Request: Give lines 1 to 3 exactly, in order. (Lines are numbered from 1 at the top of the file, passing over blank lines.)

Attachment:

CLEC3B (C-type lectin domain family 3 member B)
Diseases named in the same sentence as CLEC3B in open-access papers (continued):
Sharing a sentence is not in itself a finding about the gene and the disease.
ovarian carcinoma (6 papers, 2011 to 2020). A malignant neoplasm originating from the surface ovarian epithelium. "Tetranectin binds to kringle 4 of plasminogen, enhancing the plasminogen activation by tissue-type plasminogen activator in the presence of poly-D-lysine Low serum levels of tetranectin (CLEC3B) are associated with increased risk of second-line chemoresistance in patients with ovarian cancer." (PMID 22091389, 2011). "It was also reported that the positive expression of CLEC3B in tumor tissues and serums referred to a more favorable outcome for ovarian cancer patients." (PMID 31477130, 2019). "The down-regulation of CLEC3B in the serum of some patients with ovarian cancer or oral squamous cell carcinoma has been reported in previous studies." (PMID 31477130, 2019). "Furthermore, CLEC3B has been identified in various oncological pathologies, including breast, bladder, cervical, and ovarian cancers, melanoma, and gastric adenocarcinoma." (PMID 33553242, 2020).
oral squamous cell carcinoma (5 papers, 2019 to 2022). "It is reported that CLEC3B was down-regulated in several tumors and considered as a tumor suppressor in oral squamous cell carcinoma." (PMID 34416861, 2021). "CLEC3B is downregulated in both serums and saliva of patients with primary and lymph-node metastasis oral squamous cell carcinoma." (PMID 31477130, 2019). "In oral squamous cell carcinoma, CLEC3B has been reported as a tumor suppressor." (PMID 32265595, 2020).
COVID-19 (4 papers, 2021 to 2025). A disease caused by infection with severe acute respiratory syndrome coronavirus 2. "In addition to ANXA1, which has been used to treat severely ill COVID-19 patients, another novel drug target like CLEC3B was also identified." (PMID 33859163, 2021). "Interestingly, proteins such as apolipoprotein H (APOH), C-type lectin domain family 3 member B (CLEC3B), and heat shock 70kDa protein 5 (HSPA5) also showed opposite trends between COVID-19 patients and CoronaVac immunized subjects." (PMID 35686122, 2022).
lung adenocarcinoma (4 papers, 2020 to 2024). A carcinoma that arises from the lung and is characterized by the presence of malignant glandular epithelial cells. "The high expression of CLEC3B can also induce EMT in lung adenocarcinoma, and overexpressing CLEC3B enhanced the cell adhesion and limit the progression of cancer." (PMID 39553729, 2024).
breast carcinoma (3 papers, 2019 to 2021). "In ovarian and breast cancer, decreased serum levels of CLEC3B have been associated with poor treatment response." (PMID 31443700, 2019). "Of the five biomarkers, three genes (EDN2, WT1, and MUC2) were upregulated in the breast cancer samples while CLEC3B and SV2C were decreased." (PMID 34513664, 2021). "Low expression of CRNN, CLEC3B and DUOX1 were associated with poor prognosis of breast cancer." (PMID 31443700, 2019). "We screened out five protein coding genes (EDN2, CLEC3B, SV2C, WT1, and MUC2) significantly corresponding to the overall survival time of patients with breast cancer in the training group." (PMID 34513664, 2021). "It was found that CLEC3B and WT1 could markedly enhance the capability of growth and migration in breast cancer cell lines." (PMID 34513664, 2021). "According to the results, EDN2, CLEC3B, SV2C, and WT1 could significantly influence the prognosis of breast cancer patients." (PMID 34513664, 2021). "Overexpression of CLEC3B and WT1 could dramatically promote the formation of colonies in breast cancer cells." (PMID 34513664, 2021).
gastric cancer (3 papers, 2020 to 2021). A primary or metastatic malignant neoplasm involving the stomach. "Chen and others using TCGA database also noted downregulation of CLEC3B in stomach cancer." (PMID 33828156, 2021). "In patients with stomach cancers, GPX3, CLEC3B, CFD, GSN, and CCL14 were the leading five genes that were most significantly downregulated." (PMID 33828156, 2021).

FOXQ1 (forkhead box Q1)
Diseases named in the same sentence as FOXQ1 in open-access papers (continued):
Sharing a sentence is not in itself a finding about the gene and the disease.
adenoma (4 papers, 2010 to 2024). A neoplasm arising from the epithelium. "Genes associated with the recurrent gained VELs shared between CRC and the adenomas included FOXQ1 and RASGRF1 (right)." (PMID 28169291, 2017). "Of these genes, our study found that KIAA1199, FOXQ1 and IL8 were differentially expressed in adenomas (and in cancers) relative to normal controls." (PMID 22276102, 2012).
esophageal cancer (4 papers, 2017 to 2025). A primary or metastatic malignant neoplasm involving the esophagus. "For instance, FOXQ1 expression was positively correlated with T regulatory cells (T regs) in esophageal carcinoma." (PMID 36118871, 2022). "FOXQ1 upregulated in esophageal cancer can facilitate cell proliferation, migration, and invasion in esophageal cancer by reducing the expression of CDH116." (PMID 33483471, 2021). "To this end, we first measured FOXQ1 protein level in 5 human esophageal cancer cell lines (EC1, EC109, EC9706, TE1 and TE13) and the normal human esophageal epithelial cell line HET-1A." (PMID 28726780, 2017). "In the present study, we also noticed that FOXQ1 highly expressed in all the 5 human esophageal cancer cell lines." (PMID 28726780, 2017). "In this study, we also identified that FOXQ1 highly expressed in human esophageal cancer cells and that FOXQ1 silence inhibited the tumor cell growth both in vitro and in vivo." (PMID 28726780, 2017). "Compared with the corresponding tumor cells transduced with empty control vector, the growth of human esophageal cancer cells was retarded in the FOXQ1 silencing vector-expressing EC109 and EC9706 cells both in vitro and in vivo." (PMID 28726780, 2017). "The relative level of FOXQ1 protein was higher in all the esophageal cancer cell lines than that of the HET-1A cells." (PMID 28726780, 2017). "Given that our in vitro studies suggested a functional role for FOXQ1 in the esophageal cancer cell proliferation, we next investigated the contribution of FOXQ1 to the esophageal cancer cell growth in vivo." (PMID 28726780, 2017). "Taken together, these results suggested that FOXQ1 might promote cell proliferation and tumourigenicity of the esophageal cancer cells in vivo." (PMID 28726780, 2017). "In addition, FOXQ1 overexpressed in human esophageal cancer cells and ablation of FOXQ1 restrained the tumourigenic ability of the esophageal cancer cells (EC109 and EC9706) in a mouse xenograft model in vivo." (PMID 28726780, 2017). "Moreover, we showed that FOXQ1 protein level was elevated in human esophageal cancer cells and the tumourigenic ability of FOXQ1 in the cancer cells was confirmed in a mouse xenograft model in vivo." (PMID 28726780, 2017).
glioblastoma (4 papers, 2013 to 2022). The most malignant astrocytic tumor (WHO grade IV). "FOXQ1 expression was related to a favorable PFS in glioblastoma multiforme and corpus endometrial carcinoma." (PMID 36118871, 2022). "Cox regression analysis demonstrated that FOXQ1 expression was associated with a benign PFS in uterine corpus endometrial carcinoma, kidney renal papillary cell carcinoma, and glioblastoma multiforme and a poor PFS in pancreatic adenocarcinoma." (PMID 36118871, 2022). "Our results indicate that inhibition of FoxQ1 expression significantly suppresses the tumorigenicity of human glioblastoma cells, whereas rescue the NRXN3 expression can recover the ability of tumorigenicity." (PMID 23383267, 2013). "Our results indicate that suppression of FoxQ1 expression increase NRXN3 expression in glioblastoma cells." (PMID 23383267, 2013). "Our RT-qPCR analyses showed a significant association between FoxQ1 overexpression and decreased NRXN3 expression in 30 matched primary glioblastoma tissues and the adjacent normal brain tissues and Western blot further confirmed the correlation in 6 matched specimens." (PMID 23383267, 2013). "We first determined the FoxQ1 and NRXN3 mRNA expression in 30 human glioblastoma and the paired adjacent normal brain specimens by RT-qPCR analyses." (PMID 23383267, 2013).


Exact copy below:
CLEC3B (C-type lectin domain family 3 member B)
Diseases named in the same sentence as CLEC3B in open-access papers (continued):
Sharing a sentence is not in itself a finding about the gene and the disease.